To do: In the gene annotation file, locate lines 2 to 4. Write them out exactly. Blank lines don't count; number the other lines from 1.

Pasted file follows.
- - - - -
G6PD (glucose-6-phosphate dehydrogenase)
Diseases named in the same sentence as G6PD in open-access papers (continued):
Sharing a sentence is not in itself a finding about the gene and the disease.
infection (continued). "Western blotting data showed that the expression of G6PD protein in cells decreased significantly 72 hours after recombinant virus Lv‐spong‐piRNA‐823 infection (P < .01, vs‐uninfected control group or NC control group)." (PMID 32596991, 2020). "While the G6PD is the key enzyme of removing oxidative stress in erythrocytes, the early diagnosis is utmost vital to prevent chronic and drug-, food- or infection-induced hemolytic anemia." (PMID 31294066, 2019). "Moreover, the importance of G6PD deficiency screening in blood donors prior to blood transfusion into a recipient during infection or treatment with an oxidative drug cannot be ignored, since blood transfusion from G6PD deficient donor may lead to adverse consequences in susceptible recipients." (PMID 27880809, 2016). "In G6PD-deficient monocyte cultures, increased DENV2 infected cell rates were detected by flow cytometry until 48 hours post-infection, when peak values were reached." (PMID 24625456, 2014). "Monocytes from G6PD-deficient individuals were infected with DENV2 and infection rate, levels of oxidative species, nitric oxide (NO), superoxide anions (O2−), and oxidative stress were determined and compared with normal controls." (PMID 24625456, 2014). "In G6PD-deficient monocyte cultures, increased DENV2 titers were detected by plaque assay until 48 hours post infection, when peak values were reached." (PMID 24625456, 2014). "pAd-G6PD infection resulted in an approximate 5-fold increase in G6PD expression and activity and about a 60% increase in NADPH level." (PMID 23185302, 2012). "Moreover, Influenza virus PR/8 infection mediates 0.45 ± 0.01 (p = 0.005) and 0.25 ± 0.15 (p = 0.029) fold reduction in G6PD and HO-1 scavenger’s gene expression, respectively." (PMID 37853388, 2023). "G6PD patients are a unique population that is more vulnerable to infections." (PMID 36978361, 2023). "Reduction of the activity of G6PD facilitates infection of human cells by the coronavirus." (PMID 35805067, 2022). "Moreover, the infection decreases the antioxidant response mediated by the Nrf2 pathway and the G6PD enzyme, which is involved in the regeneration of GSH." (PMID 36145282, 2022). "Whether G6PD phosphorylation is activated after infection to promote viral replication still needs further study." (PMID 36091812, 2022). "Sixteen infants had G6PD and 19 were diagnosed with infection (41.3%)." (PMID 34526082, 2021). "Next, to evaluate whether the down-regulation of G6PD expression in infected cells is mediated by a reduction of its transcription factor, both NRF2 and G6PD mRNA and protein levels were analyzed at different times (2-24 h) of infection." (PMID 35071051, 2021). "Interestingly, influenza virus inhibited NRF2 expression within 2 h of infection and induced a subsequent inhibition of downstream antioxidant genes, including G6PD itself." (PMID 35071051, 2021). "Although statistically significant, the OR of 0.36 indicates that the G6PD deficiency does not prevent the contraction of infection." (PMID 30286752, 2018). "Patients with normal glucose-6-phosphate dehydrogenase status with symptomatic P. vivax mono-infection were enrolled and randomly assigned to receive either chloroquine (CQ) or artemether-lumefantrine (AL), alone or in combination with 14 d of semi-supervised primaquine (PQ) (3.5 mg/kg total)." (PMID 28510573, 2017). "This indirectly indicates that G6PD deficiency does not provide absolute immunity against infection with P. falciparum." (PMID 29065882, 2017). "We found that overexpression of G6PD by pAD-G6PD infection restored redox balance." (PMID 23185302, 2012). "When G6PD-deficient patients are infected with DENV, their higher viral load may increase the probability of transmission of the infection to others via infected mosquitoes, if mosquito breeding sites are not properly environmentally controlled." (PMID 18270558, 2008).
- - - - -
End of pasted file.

Diseases named in the same sentence as G6PD in open-access papers (continued):
Sharing a sentence is not in itself a finding about the gene and the disease.
infection (continued). "Western blotting data showed that the expression of G6PD protein in cells decreased significantly 72 hours after recombinant virus Lv‐spong‐piRNA‐823 infection (P < .01, vs‐uninfected control group or NC control group)." (PMID 32596991, 2020). "While the G6PD is the key enzyme of removing oxidative stress in erythrocytes, the early diagnosis is utmost vital to prevent chronic and drug-, food- or infection-induced hemolytic anemia." (PMID 31294066, 2019). "Moreover, the importance of G6PD deficiency screening in blood donors prior to blood transfusion into a recipient during infection or treatment with an oxidative drug cannot be ignored, since blood transfusion from G6PD deficient donor may lead to adverse consequences in susceptible recipients." (PMID 27880809, 2016). "In G6PD-deficient monocyte cultures, increased DENV2 infected cell rates were detected by flow cytometry until 48 hours post-infection, when peak values were reached." (PMID 24625456, 2014). "Monocytes from G6PD-deficient individuals were infected with DENV2 and infection rate, levels of oxidative species, nitric oxide (NO), superoxide anions (O2−), and oxidative stress were determined and compared with normal controls." (PMID 24625456, 2014). "In G6PD-deficient monocyte cultures, increased DENV2 titers were detected by plaque assay until 48 hours post infection, when peak values were reached." (PMID 24625456, 2014). "pAd-G6PD infection resulted in an approximate 5-fold increase in G6PD expression and activity and about a 60% increase in NADPH level." (PMID 23185302, 2012). "Moreover, Influenza virus PR/8 infection mediates 0.45 ± 0.01 (p = 0.005) and 0.25 ± 0.15 (p = 0.029) fold reduction in G6PD and HO-1 scavenger’s gene expression, respectively." (PMID 37853388, 2023). "G6PD patients are a unique population that is more vulnerable to infections." (PMID 36978361, 2023). "Reduction of the activity of G6PD facilitates infection of human cells by the coronavirus." (PMID 35805067, 2022). "Moreover, the infection decreases the antioxidant response mediated by the Nrf2 pathway and the G6PD enzyme, which is involved in the regeneration of GSH." (PMID 36145282, 2022). "Whether G6PD phosphorylation is activated after infection to promote viral replication still needs further study." (PMID 36091812, 2022). "Sixteen infants had G6PD and 19 were diagnosed with infection (41.3%)." (PMID 34526082, 2021). "Next, to evaluate whether the down-regulation of G6PD expression in infected cells is mediated by a reduction of its transcription factor, both NRF2 and G6PD mRNA and protein levels were analyzed at different times (2-24 h) of infection." (PMID 35071051, 2021). "Interestingly, influenza virus inhibited NRF2 expression within 2 h of infection and induced a subsequent inhibition of downstream antioxidant genes, including G6PD itself." (PMID 35071051, 2021). "Although statistically significant, the OR of 0.36 indicates that the G6PD deficiency does not prevent the contraction of infection." (PMID 30286752, 2018). "Patients with normal glucose-6-phosphate dehydrogenase status with symptomatic P. vivax mono-infection were enrolled and randomly assigned to receive either chloroquine (CQ) or artemether-lumefantrine (AL), alone or in combination with 14 d of semi-supervised primaquine (PQ) (3.5 mg/kg total)." (PMID 28510573, 2017). "This indirectly indicates that G6PD deficiency does not provide absolute immunity against infection with P. falciparum." (PMID 29065882, 2017). "We found that overexpression of G6PD by pAD-G6PD infection restored redox balance." (PMID 23185302, 2012). "When G6PD-deficient patients are infected with DENV, their higher viral load may increase the probability of transmission of the infection to others via infected mosquitoes, if mosquito breeding sites are not properly environmentally controlled." (PMID 18270558, 2008).